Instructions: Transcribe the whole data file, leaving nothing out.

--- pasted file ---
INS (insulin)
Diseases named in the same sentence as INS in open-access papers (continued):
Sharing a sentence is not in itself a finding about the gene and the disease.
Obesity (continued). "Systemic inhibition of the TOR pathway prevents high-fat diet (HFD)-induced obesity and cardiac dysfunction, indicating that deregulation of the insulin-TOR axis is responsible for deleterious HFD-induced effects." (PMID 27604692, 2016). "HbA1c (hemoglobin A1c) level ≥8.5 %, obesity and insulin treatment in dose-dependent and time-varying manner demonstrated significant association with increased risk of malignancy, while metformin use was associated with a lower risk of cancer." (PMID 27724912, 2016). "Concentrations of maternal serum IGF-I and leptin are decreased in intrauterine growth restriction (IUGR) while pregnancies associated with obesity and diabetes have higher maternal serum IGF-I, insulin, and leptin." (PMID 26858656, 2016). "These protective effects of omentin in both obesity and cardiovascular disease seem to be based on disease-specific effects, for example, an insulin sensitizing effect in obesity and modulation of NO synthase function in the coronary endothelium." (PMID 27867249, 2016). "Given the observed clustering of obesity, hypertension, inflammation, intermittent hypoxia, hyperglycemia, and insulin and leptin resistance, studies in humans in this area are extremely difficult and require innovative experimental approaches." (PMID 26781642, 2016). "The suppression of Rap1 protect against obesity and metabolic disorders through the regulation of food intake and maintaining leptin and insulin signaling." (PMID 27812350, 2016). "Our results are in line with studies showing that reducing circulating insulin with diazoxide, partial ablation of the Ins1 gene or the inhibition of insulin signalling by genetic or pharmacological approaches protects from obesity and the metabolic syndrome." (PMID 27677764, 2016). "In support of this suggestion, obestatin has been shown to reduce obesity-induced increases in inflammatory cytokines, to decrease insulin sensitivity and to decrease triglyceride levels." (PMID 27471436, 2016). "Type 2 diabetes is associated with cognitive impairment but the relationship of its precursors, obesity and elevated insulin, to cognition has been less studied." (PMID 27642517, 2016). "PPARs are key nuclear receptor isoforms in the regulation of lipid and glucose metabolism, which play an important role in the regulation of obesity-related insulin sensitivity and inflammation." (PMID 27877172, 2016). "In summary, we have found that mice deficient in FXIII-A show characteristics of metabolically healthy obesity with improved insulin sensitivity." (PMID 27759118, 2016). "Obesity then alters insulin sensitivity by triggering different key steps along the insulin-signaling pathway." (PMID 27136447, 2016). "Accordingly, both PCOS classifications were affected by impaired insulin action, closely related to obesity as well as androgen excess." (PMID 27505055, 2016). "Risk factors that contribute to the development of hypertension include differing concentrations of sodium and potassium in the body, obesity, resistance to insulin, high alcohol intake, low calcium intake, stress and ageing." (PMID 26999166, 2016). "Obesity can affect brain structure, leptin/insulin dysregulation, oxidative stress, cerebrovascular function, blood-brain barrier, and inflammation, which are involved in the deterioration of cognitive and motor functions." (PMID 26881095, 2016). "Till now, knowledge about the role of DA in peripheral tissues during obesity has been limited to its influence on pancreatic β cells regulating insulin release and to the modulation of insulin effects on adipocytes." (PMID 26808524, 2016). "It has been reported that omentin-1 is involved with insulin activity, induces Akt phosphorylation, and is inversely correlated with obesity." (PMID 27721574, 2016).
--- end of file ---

INS (insulin)
Diseases named in the same sentence as INS in open-access papers (continued):
Sharing a sentence is not in itself a finding about the gene and the disease.
Obesity (continued). "Systemic inhibition of the TOR pathway prevents high-fat diet (HFD)-induced obesity and cardiac dysfunction, indicating that deregulation of the insulin-TOR axis is responsible for deleterious HFD-induced effects." (PMID 27604692, 2016). "HbA1c (hemoglobin A1c) level ≥8.5 %, obesity and insulin treatment in dose-dependent and time-varying manner demonstrated significant association with increased risk of malignancy, while metformin use was associated with a lower risk of cancer." (PMID 27724912, 2016). "Concentrations of maternal serum IGF-I and leptin are decreased in intrauterine growth restriction (IUGR) while pregnancies associated with obesity and diabetes have higher maternal serum IGF-I, insulin, and leptin." (PMID 26858656, 2016). "These protective effects of omentin in both obesity and cardiovascular disease seem to be based on disease-specific effects, for example, an insulin sensitizing effect in obesity and modulation of NO synthase function in the coronary endothelium." (PMID 27867249, 2016). "Given the observed clustering of obesity, hypertension, inflammation, intermittent hypoxia, hyperglycemia, and insulin and leptin resistance, studies in humans in this area are extremely difficult and require innovative experimental approaches." (PMID 26781642, 2016). "The suppression of Rap1 protect against obesity and metabolic disorders through the regulation of food intake and maintaining leptin and insulin signaling." (PMID 27812350, 2016). "Our results are in line with studies showing that reducing circulating insulin with diazoxide, partial ablation of the Ins1 gene or the inhibition of insulin signalling by genetic or pharmacological approaches protects from obesity and the metabolic syndrome." (PMID 27677764, 2016). "In support of this suggestion, obestatin has been shown to reduce obesity-induced increases in inflammatory cytokines, to decrease insulin sensitivity and to decrease triglyceride levels." (PMID 27471436, 2016). "Type 2 diabetes is associated with cognitive impairment but the relationship of its precursors, obesity and elevated insulin, to cognition has been less studied." (PMID 27642517, 2016). "PPARs are key nuclear receptor isoforms in the regulation of lipid and glucose metabolism, which play an important role in the regulation of obesity-related insulin sensitivity and inflammation." (PMID 27877172, 2016). "In summary, we have found that mice deficient in FXIII-A show characteristics of metabolically healthy obesity with improved insulin sensitivity." (PMID 27759118, 2016). "Obesity then alters insulin sensitivity by triggering different key steps along the insulin-signaling pathway." (PMID 27136447, 2016). "Accordingly, both PCOS classifications were affected by impaired insulin action, closely related to obesity as well as androgen excess." (PMID 27505055, 2016). "Risk factors that contribute to the development of hypertension include differing concentrations of sodium and potassium in the body, obesity, resistance to insulin, high alcohol intake, low calcium intake, stress and ageing." (PMID 26999166, 2016). "Obesity can affect brain structure, leptin/insulin dysregulation, oxidative stress, cerebrovascular function, blood-brain barrier, and inflammation, which are involved in the deterioration of cognitive and motor functions." (PMID 26881095, 2016). "Till now, knowledge about the role of DA in peripheral tissues during obesity has been limited to its influence on pancreatic β cells regulating insulin release and to the modulation of insulin effects on adipocytes." (PMID 26808524, 2016). "It has been reported that omentin-1 is involved with insulin activity, induces Akt phosphorylation, and is inversely correlated with obesity." (PMID 27721574, 2016).